You can go on an hour-long tour and view bedrooms, dining room, pantry, and more.
The Fanthorp Inn has beautiful architecture and is worth a trip to Anderson just for the site itself.
Englishman Henry Fanthorp was one of the pioneer settlers in Grimes County.
He built a two log home in 1834 at the site of the present-day Fanthorp Inn.
You can not just see the inn but also take a ride in the 19th-century stagecoach on ‘Stagecoach Days’.
Visit the historic Fanthorp Family Cemetery
Across the street from Fanthorp Inn, you can see the Historic Fanthorp Family Cemetery.
The owner Henry Fanthorp and his wife Rachel are buried here.
They both died in the yellow fever pandemic that swept Anderson and neighboring Navasota in 1867.
Kenneth Lewis Anderson, the last vice president of the Republic of Texas, is also buried in the Fanthorp Family Cemetery.
Several other prominent citizens are also buried here.
See structures in Historic Anderson Park
In the Anderson Historical Park, you can see a variety of the Republic of Texas era buildings and cabins.
One of the popular buildings is the Steinhagen Log Cabin, built prior to 1860 by slaves.
Other buildings in the park include a house, museum, and the Boggess general store.
Another gem to see in the park is a pre World War I railroad truss metal bridge.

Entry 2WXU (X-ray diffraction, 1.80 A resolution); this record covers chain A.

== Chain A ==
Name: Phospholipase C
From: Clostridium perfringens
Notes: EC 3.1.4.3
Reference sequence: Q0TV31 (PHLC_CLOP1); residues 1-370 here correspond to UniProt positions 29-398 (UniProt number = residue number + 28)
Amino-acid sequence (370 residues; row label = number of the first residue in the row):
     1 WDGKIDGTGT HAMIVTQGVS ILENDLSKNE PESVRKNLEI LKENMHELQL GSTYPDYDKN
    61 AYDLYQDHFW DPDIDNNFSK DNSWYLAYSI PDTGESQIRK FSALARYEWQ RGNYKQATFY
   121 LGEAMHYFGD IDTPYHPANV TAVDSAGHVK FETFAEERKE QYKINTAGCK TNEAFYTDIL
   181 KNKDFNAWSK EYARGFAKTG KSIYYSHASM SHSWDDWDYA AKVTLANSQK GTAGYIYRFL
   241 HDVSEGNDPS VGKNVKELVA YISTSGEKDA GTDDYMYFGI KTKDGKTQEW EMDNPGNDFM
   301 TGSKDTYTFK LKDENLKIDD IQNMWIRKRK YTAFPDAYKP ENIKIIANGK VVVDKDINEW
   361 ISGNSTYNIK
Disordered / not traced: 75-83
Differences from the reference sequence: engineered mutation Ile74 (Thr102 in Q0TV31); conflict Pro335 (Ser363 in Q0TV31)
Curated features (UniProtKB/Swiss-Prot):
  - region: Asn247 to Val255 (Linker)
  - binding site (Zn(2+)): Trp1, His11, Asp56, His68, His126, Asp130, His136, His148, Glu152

A WWI memorial is also located in the park.
Picnic tables are also located in the park and it is a good place to let kids run free.
Restoration of the structures in the park is still an ongoing activity.
Take a stroll in the Confederate Memorial Park
On Main Street, you can find the Confederate Memorial Park.
Dedicated to the Confederate Civil War veterans from Grimes County, the park is worth a visit.
The park has a beautiful bronze sculpture of a Confederate soldier.
The soldier represents the infantry Grimes County Greys that fought in the Civil War.
Confederate Flag as well as informational plaques are also present in the park.
The park is nice and shades and good for a quick stroll.
We loved understanding the history of the Unit and learning about the hardships of the Confederate soldiers at the park.
If you love unique treasures, yard ornaments, and period furniture, then go antiquing in Anderson.
Courthouse Antiques is a good place to stop as is Borski’s antiques.
We also saw many Civil war books in the stores.
Grab a donut at Yankee Doodle Donuts
We love supporting local businesses in small towns.
The day that we went, we didn’t see many eateries open but the Yankee Doodle Donuts shop caught our eye.
They have a nice selection of kolaches, croissants, and donuts.
Have a meal at Kott’s Cafe
If you are dining in Anderson, then visit Kott’s Cafe.
They have excellent breakfast and lunch. Their hamburgers are especially tasty.
They have a nice selection of homemade pies as well.
Attend special events in the town
Anderson may be small and forgotten, but it holds many special events and activities throughout the year.
Visitors can attend the Texas Trek in April and Juneteenth in June.
It also holds a County Fair that is great fun.
You can also visit Washington-on-Brazos Historic Site and the Six Flags over Texas Monument while you are visiting Anderson and Grimes County.
We hope you liked our post on Best Things to do in Anderson.
Let us know if you visited this forgotten town and its eclectic courthouse.